Hardware biggest cause of HDD failure, says Freecom
Launches low-cost data recovery service
External hard drive maker Freecom has revealed that almost half of all hard drive crashes are caused by hardware failure.
While launching a new, low-cost data recovery service, Freecom said its internal estimates suggest manufacturing flaws and age together account for 49 per cent of all hard drive failures.
By contrast, human error - moving the drive when then heads are flying, dropping laptops and suchlike - only account for 28 per cent of cases.
Moving down this chart of hardware horror, we have software failure causing 14 per cent of hard drive failures. Malware is responsible for eight per cent of incidents. Natural disasters account for the remaining cases - one per cent of failures.
Freecom's solution, it said, its is off-the-shelf eponymous Data Recovery Service. Buy the package from any retailer for £24.95 and a nominated drive - external or one within a PC, of any brand, type or manufacturer - is covered for three years from the date on which the drive is registered with Freecom.
The service extends to only one incidence of drive failure - whatever the reason for it - so you will have re-insure replacement drives.
The package - described by Freecom as an insurance policy for data - covers sending the damaged drive, which be kept within its host computer; you don't have to remove it - getting the data off, and the return of the recovered information on a brand new Freecom external drive.
The old drive is destroyed and sent off for recycling. Freecom's data-recovery partner, LazaRus, will retain the recovered data, but only for 15 days in case the files being returned are lost in transit. ®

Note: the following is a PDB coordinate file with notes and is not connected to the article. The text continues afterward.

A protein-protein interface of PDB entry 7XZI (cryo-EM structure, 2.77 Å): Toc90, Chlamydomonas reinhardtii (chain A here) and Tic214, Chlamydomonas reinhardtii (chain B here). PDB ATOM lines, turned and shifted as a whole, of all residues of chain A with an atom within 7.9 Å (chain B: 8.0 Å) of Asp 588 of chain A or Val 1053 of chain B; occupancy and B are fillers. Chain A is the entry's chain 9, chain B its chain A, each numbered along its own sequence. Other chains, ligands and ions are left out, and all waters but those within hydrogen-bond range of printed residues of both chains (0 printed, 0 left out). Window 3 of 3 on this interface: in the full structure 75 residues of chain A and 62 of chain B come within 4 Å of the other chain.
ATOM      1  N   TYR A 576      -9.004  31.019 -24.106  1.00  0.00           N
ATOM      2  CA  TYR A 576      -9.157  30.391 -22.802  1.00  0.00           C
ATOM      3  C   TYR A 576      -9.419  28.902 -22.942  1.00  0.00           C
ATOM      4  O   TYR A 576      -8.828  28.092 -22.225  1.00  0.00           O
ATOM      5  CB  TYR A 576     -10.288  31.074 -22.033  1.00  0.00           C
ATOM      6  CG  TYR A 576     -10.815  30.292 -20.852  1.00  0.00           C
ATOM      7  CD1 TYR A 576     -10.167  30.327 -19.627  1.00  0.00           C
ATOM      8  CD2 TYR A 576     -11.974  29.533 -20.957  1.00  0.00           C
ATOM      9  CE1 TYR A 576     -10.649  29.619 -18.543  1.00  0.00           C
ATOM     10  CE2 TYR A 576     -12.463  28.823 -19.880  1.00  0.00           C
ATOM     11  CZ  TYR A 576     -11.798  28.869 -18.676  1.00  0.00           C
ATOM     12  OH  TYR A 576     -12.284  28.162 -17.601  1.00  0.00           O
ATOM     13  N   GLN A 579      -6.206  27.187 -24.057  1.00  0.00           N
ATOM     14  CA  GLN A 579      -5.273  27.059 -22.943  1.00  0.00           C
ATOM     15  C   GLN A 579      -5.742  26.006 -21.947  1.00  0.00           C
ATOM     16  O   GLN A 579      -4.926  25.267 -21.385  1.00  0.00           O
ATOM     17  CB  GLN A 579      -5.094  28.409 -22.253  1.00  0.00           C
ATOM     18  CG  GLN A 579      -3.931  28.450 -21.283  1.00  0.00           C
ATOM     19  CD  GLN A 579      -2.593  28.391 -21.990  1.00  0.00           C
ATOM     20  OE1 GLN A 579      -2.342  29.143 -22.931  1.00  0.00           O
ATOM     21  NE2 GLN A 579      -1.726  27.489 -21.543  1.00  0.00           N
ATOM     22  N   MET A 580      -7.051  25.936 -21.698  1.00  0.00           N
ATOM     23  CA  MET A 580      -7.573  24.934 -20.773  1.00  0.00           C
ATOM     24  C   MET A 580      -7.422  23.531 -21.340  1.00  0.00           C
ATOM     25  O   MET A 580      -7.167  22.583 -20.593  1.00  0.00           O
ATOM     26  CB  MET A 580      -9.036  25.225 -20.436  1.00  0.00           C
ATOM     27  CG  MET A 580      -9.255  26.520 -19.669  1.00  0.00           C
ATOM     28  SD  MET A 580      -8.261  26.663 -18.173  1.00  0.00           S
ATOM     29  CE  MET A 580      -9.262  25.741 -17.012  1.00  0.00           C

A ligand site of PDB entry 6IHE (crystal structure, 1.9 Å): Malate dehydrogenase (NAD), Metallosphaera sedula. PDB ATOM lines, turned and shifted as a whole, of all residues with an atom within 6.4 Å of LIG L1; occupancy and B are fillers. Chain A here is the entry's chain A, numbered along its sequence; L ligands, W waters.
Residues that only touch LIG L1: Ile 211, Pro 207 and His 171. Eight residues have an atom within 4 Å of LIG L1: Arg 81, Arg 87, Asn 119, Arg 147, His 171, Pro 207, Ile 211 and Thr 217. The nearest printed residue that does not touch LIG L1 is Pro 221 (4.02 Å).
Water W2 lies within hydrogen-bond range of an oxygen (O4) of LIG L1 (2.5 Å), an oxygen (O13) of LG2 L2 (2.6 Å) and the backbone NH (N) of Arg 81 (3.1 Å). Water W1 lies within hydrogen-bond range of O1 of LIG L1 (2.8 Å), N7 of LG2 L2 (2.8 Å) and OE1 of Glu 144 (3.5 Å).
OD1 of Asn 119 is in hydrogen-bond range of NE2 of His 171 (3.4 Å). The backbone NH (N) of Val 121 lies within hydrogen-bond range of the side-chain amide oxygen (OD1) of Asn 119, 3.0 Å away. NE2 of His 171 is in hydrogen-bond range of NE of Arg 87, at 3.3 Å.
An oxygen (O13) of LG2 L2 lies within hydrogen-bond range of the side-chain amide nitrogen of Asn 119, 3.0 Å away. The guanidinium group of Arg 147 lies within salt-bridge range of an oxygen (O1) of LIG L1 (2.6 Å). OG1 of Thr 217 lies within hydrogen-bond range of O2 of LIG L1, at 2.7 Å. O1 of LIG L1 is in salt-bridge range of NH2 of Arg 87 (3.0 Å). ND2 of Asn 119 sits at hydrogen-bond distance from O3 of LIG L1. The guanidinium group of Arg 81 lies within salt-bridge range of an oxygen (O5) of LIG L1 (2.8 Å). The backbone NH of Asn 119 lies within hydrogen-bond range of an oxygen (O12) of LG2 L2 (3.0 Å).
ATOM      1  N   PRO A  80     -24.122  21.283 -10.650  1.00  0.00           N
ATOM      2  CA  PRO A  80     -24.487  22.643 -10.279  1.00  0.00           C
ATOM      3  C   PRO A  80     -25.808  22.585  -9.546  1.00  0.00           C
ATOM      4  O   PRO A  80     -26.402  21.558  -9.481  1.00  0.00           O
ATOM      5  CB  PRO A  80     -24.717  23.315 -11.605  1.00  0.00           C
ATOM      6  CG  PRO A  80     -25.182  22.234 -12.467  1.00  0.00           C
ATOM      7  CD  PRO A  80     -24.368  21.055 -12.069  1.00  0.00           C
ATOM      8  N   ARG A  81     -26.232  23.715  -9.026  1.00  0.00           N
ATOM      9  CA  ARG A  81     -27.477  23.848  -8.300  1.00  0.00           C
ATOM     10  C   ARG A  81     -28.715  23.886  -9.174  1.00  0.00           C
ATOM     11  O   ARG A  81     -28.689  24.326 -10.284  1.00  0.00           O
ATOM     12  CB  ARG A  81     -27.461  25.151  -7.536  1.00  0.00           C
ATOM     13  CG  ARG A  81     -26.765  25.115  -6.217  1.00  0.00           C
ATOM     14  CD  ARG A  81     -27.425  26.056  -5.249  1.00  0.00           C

No shit, Sherlock?
And in other new, cutting your head off results in a 100% probability of death, and pouring water down the back of the TV results in a 90% chance of it breaking.
Incoming shock news - failure of hardware is the biggest cause of ....errr ....hardware failure.
I would imagine ...
100% data recovery from a drive hardware failure is probably next to impossible.
Cheaper, easier and safer would be a basic backup strategy.
compared to the quotes i've seen elsewhere that's a pretty good deal!
Certainly worth baring in mind when we get the odd-bod who insists on storing stuff locally. certainly more cost effective than high maintenance and troublesome client backup solutions
External drive enclosures
Often seem to fail because of the cheap, "no-brand", power supplies they use.
(and the Freecom ones I've seen didn't look very good, either.)
I think the biggest issue with drives failing is how they are treated not manufacturing issues... We get drives fail at work in laptops where they are dropped or heavily placed on desks and the users wonder why the drives fail.
I normally only buy highly rated drives myself though and I threat them well and I also RAID 1 then and use a good journalling filesystem (not NTFS) and don't seem to have many issues.